The UV-Vis absorption spectrum was measured on scraped annealed (500°C for 5 hrs) MoS2 powder sample (Figure 3(a)) and shows the features that can be assigned to the A, B, and C excitons, characteristics of the 2H-polytype [19]. The latter two excitons B (625 nm) and C (682 nm) with a splitting of approximately 60 nm corresponds to interlayer interaction and spin-orbit splitting [20]. This is in good agreement with the literature [21]. Normally, a red shift in these two peak positions occurs in case of coaxial MoS2 nanotubes; however, here the annealed sample seems a mixture of exfoliated MoS2 with the appearance of shoulder A at 400 nm [20] with other nano-features as can be seen below from SEM and TEM results. The presence of Mo–S bond in the annealed sample was further ascertained from FTIR spectra as shown in Figure 3(b). The weak peak at 472 cm−1 corresponds to Mo–S vibration of MoS2 [22], and the other band at 690 cm−1 match with γ(Mo–O) vibrations [23]. This indicates coexistence of sulfides and oxides in the film.

fig3
Figure 3: (a) UV-visible spectrum of annealed MoS2 film powder. (b) FTIR spectrum of annealed MoS2 films. Annealing condition: 450°C for 5 hrs in vacuum.
3.2. Crystal Structure and Phase Analysis

Figure 4 shows XRD pattern of as-deposited as well as annealed MoS2 films deposited on NiP substrate. It confirms amorphous nature of as-deposited film. In order to study the crystallization process, post deposition films were annealed in argon atmosphere with a heating rate of 5°C min−1, and crystal structure was monitored via in-situ XRD. At each temperature, films were hold for 20 minutes for equilibration in crystal structure. The obtained XRD peaks were indexed from ICPDF database and previous literature [13, 2426]. It is clear from Figure 4 that with increase in temperature, the intensity of hexagonal (002) reflection increases and peak width becomes sharper giving rise to an indication of growth of crystallite sizes. Besides this, other low intensity peaks also start appearing at temperatures ≥ 450°C. The sharp appearance of (002) peak is a clear indication of structural transformation from amorphous to crystalline phases and highly texture along direction. Appearance of low intensity MoO2 peak suggests presence of minute quantity MoO2 phases. It supports the FTIR spectra about the presence of oxides in the film along with MoS2. Detailed peak analysis (position and broadening) of (002) reflections of post annealed 50°C sample (represented as PA50), results into d value of 0.621 nm and grain size of 10 nm. This lattice parameter indicates approximately 97% lattice expansion compared to 2 h hexagonal structure and matches well with reported inorganic fullerene lattice parameter [13, 26].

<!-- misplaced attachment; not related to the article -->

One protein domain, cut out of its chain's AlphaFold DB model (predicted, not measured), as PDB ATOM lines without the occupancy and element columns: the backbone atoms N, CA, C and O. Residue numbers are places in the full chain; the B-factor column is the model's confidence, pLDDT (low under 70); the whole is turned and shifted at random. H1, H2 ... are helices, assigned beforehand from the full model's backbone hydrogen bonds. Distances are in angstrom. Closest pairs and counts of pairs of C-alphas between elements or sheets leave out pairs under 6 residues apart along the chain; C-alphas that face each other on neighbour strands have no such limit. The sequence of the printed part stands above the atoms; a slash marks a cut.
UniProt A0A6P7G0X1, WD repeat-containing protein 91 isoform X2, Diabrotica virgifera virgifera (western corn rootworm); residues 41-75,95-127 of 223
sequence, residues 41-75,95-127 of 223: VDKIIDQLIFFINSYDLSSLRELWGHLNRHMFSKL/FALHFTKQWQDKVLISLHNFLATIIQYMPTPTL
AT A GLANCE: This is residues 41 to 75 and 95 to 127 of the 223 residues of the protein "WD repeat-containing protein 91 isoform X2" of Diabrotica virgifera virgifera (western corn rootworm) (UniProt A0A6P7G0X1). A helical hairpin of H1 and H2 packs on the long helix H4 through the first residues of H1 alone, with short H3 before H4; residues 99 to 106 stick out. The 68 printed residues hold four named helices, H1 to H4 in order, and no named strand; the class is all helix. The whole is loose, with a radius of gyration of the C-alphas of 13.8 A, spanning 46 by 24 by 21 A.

138419.fig.004
Figure 4: XRD pattern of MoS2 thin film at different temperatures recorded during stepwise annealing. Here “PA50” represents XRD pattern of annealed (700°C) MoS2 film at 50°C.
3.3. Surface Morphology and Microstructural Investigations

FESEM examination of as-deposited MoS2 films on NiP substrate results in featureless surface as shown in Figure 5(a). Upon annealing at 450°C for 5 hrs, growth of several nanotubes/nanorods, half-cut nanotubes of several micrometer in length with diameter ~10–100 nm, and nanoballs is visible on the surface (Figures 5(b) and 5(c)). We note that the growth of such nanorods/nanotubes is very similar to wishker growth. A close look into the half-cut nanotube (Figure 5(b)) reveals that such nantube surrounds multiple walls of MoS2 sheets and defect mediated growth. On CoW substrate, MoS2 fullerenes have grown with different shapes similar to pitta-bread type or hollow dumb-bell shape features (Figure 5(d)) [27]. Figure 5(e) shows surface morphology of annealed MoS2 film on (450°C for 5 hrs) grown on Cu substrate. Here, the formation of cracks and film delamination associated with growth of nano- and mesotubes/rods and several small protrusions on film layer could be seen. Occurrence of such cracks and film delamination is the result of stress release or due to large difference in thermal expansion coefficient of metal and MoS2 film.